Paul identifies the two groups in ‘verse 9’ calling them ‘Jews and Greeks’, except that it makes no sense to argue he is speaking about all pagans since countries other than Greece had their own pagans. Didn’t Rome have its own pagans? Paul could have said ‘Jews and Latins (Romans)’, but he didn’t – he chose ‘Greeks’. Paul differentiated between ‘Jews’ and particular Greeks. He also differentiated between particular Greeks and other pagans [Rom 1:14]; so clearly he wasn’t speaking about all pagans.
Could he have been speaking about particular Greeks from Pontus, Cappadocia, Cilicia, Galatia etc (the ones named in [1 Peter 1:1]). Interestingly, if he was speaking about the Greeks mentioned in [1 Peter 1:1] (alluded to in [John 7:35]) he was speaking about a people who spoke Greek, but who pagan Greeks didn’t consider ‘Greek’. Pagan Greeks had a name for these folks ‘Leucosyri’ or ‘Leuco-Syrians’ because they had originally come from the Medo-Persian empire (where the House of Israel had been taken).
Even the Greek name for ‘Galatian’ Γαλατικός G1054 (Galatikos) is a clue:
Γαλα from ‘galah’ ( גלה H1540) meaning exiled
-τικός common Greek suffix meaning “characterized by”
Γαλατικός means ‘characterized by being an exile’
But back to your point, notice Paul resumes his argument in [Rom 4:1] by referencing a common forefather he shares with his audience [Rom 4:1]? He doesn’t attack this common lineage. What he attacks is the idea that this inheritance falls to descendants by works. (One must still be related for one to inherit). Paul says that the promised inheritance falls to those “from faith to faith”. Earlier, you were pondering the strange formulation ‘ἐκ πίστεως εἰς πίστιν’ (from faith to faith), however if we’re talking a promised inheritance (such as Deut 32:9] this formulation makes perfect sense.
It doesn’t matter if paganized Israelites (currently rejected by Jews) were circumcised or not – so long as long ‘these nations who do not (currently) have the law (because they’ve been alienated from the commonwealth of Israel) by nature do what the law requires, they would be a law to themselves, even though they do not have the law.’ As long as these paganized Israelites hear their shepherd’s voice, they will constitute God’s nation (and company of nations) of priests, the Kingdom of God, God’s heritage, and His people – circumcision or no.
‘They are Israelites, and to them belong the adoption, the glory, the covenants, the giving of the law, the worship, and the promises. To them belong the patriarchs, and from their race, according to the flesh, is the Anointed One who is God over all, blessed forever. Amen.’ [Rom 9:4-5]
Finally, it may be ‘popular’ but the word “ἐκκλησία” is being falsely loaded with meaning that wasn’t in the Greek (in your usage of it). For the sake of accuracy, we should resist the temptation to translate it according to popular convention.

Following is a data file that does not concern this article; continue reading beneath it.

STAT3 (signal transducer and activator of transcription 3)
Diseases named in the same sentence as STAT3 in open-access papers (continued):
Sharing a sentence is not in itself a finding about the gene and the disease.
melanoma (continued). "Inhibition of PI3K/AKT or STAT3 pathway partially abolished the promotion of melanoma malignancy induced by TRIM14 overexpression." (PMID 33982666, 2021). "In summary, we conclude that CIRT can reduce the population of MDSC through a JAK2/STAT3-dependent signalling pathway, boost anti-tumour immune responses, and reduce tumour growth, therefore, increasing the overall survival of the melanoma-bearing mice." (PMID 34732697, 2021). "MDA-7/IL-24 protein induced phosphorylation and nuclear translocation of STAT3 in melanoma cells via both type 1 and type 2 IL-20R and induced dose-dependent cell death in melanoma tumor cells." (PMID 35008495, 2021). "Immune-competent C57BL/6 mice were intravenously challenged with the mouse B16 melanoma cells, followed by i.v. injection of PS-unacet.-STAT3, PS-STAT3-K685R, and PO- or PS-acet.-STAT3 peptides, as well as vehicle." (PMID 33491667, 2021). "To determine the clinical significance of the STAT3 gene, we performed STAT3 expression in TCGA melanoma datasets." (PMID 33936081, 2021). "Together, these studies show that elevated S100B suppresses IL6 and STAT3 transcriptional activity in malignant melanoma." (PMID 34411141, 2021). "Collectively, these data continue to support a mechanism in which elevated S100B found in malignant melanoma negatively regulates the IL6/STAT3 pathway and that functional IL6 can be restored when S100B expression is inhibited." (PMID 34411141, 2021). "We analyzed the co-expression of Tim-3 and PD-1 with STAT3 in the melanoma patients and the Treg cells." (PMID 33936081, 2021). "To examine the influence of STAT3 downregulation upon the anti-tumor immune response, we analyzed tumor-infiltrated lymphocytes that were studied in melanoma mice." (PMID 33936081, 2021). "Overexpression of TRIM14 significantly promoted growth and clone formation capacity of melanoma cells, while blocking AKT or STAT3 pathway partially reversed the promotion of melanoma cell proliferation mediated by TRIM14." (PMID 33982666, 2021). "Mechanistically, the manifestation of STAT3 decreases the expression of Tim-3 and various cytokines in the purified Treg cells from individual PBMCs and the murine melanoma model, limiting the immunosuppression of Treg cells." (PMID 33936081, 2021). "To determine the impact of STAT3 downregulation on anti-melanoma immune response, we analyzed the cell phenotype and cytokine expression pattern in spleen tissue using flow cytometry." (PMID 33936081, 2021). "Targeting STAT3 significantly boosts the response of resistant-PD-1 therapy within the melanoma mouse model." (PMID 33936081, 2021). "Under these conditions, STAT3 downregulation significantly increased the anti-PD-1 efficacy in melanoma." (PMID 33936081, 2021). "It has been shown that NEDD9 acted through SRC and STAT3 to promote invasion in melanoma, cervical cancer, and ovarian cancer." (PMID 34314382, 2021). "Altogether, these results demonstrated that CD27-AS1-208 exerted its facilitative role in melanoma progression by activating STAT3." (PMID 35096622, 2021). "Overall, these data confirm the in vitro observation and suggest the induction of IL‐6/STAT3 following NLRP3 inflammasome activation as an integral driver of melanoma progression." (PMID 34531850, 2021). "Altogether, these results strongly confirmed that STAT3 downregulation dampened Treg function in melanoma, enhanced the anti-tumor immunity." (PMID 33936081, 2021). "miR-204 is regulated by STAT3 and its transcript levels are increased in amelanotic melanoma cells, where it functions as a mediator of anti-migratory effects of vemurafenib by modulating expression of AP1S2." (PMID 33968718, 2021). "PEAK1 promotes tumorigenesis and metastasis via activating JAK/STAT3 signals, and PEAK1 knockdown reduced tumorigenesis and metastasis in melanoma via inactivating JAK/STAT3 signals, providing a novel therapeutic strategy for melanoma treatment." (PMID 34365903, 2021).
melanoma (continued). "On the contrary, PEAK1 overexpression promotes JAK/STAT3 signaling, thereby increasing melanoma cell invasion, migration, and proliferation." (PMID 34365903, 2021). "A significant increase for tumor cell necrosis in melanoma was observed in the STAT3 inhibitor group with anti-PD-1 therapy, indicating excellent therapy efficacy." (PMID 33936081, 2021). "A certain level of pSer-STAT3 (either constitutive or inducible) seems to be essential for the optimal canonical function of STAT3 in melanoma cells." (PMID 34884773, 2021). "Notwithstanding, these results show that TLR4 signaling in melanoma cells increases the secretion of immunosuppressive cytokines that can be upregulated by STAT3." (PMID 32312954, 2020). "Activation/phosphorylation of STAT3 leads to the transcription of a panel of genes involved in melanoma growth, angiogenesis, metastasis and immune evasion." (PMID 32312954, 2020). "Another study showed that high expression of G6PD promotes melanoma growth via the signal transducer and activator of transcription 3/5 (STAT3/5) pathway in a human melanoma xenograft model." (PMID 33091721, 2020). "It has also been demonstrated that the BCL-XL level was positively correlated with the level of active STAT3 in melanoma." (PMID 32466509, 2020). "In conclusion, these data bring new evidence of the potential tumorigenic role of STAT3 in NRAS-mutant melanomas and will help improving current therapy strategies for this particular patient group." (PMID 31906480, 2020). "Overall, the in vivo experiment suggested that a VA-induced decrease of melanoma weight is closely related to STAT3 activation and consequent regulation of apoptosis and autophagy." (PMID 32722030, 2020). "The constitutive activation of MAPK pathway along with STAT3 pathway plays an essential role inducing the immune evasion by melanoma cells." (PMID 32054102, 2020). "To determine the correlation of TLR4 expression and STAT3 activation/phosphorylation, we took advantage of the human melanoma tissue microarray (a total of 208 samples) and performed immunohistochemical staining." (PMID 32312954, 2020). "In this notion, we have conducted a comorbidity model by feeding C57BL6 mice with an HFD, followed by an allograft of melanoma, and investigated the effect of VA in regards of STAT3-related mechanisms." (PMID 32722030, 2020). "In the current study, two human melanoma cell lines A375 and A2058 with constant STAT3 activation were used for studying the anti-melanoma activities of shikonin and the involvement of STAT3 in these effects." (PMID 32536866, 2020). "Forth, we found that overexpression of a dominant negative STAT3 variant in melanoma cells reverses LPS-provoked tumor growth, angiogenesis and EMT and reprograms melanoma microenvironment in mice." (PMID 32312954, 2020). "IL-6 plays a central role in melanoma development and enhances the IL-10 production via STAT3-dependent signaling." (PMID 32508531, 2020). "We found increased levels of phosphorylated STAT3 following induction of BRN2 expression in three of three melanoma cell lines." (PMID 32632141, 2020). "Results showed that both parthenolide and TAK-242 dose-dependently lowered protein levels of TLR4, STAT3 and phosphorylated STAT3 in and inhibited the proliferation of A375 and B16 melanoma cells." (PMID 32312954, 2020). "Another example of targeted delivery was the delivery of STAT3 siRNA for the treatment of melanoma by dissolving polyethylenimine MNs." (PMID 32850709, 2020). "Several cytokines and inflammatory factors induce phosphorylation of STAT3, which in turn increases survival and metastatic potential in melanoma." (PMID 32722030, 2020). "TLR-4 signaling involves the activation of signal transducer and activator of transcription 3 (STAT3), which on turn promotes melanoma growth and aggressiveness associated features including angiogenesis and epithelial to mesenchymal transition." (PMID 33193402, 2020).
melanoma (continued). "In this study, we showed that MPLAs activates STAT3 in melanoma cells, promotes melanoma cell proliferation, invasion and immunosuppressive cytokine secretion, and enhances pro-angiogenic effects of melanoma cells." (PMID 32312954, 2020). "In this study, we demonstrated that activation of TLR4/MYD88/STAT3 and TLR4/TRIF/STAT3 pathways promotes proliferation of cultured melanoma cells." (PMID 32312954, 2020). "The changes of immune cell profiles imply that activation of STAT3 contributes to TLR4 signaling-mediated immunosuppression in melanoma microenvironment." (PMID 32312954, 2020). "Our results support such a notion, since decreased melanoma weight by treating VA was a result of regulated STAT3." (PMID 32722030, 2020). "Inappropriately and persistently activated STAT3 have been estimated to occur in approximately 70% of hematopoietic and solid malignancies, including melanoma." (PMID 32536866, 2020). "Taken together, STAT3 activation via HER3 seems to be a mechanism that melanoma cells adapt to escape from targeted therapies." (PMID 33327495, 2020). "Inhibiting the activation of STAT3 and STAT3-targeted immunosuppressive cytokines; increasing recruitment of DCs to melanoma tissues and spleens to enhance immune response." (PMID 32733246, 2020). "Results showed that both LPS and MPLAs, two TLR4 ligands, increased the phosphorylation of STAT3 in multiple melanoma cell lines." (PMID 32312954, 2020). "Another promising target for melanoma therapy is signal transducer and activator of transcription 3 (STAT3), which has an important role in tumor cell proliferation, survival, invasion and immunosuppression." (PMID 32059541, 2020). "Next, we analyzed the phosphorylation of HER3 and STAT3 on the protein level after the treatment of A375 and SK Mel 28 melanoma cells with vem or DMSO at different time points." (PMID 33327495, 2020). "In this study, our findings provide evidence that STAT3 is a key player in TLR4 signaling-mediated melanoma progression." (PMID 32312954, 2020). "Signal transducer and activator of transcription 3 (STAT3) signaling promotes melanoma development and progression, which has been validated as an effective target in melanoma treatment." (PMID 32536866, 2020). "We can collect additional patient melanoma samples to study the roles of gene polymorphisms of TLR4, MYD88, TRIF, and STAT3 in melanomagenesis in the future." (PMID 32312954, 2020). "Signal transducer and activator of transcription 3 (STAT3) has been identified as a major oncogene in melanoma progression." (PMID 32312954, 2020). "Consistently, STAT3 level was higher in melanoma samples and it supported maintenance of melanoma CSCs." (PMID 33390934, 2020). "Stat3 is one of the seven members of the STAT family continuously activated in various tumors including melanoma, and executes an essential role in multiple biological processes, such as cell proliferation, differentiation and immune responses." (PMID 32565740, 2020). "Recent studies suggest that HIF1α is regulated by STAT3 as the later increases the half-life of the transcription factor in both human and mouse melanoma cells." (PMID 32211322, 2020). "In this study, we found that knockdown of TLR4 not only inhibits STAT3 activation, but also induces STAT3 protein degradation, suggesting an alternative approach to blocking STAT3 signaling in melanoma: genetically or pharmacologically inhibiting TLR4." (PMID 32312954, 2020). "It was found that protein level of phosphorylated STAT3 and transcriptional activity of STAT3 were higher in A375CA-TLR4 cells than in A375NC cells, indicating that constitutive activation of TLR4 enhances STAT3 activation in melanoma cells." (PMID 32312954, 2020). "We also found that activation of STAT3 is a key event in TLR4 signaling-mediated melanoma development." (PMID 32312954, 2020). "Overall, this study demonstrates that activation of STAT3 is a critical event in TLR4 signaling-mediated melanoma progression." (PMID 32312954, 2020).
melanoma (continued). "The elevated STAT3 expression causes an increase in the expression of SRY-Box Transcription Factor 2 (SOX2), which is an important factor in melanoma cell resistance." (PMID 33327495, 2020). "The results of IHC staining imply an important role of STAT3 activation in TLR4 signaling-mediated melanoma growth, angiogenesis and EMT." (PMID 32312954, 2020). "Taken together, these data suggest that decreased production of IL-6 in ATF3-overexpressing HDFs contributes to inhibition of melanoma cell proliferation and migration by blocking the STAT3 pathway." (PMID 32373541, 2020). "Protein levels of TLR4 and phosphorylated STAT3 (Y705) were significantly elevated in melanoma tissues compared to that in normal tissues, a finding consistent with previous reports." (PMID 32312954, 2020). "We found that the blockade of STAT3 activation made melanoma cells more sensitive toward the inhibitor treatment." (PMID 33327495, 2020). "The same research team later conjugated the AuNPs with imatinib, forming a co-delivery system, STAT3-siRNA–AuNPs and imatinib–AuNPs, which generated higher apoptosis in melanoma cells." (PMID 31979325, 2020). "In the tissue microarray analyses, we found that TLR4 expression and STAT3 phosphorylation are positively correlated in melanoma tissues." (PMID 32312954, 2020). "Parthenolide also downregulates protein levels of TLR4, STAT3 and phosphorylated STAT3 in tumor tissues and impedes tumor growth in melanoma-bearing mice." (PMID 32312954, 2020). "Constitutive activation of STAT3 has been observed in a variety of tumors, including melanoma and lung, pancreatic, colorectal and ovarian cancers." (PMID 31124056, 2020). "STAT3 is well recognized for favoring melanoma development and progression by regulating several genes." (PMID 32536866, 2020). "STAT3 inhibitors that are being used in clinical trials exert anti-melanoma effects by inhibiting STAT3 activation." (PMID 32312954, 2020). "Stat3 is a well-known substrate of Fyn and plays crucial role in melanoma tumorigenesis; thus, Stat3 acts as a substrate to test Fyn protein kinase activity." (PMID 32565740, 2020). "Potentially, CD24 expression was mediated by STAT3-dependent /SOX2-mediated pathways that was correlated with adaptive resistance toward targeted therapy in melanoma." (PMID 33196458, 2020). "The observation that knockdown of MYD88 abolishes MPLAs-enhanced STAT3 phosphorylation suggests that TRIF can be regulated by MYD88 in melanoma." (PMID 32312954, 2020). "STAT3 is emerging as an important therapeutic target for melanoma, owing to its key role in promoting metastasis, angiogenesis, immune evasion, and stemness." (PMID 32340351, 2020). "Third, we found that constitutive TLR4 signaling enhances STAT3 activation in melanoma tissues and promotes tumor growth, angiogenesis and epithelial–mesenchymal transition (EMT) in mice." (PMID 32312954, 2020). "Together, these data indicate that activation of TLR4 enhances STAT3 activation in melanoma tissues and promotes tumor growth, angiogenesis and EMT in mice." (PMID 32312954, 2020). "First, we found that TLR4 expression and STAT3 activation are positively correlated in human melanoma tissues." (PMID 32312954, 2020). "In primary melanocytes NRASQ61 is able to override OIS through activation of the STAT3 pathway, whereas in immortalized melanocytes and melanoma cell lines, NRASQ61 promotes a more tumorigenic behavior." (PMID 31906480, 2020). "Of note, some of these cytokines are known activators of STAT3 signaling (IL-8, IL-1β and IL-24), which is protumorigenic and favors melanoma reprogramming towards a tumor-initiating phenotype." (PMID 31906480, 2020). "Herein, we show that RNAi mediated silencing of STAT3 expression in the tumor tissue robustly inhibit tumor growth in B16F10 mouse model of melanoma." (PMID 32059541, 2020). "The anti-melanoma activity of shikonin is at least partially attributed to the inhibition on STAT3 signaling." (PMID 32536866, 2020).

ἐκκλησία appears in the LXX more than 100 times and its intended meaning is always ‘assembly’ or ‘congregation of Israel’ ([Lam 1:10] etc). The Word ‘church’ in Greek is κύριος (G2962) – meaning ‘The Lords’. Not only do ‘church’ and ‘κύριος’ carry the same meaning but also it’s where the English word ‘church’ derives from (by way of ‘kirk’). Any theology of ‘church’ should actually be built off a word that means ‘church’, not ‘congregation of Israel’.
These summaries of portions of Romans are very helpful. Thanks for sharing them. I was wondering if at some point you might also be willing to summarize the entire letter in a few paragraphs.
Cheers, Wesman — I’ll have to think about that. Quite a challenge!
Hi Tim. When the topic of the unity of the Church comes up as written in the scripture, it is truely a message from above. Such a wonderful and blessed message.
Unity for the Church at Rome would involve a price. They must love not their life unto the death. Only the will of the Father in Heaven must be done on Earth as it is in Heaven. Brother Paul, a messenger and ambassador of the Lord Jesus, sends the Heavenly orders to that Church.
Precisely the same circumstances are today. Today there are so many divisions in the Church, we would strain to count them. Our orders are the same. We must count the cost and accept that cost that come ye what may, we will serve the Lord.
Therefore those who love God please pray that the servent soldiers of Christ Jesus be raised up as a mighty army in the world, marching together in the unity of the Spirit!
Well said, Joe!